AIMS: Comorbid insomnia and obstructive sleep apnea (OSA) represents a highly prevalent and debilitating condition; however, physicians and researchers are still uncertain about the most effective treatment approach. Several research groups have suggested that these patients should initially receive treatment for their insomnia before the sleep apnea is targeted. The current study aims to determine whether Cognitive and Behavioral Therapy for Insomnia (CBT-i) can effectively treat insomnia in patients with comorbid OSA and whether its effectiveness is impaired by the presence of OSA. METHODS: A retrospective chart review was conducted to examine 455 insomnia patients entering a CBT-i treatment program in a hospital out-patient setting. Three hundred and fourteen patients were diagnosed with insomnia alone and 141 with insomnia and comorbid OSA. Improvements in average sleep diary parameters, global insomnia severity, and several daytime functioning questionnaires from baseline, to post-treatment, to 3-month follow-up were compared between insomnia patients with and without comorbid OSA. RESULTS: Insomnia patients with comorbid OSA experienced significant improvements in insomnia symptoms, global insomnia severity, and other daytime functioning measures during and following treatment. Furthermore, improvements were no different between patients with or without comorbid OSA. Sleep apnea presence and severity were not related to rates of insomnia-remission or treatment-resistance following treatment. CONCLUSIONS: CBT-i is an effective treatment in the presence of comorbid OSA. This information offers support for the suggestion that patients with comorbid insomnia and OSA should be treated with CBT-i prior to the treatment of the OSA.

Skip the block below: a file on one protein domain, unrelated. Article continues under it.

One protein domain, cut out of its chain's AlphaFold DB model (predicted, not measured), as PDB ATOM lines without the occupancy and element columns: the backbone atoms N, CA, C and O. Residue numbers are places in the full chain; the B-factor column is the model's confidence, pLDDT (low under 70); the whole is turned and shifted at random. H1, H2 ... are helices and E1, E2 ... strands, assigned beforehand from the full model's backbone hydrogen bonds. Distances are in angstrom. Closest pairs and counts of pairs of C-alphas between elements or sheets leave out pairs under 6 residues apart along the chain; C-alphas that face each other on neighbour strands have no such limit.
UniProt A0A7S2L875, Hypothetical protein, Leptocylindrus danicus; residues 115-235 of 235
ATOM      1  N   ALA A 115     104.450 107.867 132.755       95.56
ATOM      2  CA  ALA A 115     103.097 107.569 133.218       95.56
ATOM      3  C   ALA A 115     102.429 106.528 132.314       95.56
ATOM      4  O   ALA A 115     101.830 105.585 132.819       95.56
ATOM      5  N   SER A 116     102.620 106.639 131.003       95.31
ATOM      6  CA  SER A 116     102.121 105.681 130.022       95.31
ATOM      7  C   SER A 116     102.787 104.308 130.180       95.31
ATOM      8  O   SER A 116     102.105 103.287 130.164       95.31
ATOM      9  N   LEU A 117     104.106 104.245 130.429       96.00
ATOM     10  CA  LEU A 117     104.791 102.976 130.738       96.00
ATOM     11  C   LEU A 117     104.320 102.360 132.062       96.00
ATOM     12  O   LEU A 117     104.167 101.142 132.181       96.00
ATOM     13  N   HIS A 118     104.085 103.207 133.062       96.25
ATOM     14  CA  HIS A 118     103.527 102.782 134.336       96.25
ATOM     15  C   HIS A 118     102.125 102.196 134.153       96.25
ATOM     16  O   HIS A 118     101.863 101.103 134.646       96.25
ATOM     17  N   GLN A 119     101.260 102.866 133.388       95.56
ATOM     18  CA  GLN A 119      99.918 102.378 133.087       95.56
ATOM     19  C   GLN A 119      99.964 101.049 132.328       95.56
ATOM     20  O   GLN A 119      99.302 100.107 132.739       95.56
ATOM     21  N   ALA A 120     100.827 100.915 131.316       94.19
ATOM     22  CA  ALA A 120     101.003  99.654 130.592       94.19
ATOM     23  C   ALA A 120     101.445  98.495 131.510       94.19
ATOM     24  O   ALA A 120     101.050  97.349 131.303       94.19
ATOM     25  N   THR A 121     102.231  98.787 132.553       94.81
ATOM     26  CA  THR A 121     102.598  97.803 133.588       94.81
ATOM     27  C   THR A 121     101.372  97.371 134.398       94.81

- Cognitive behavioral therapy for insomnia
- Comorbid insomnia
- Secondary insomnia
- Obstructive sleep apnea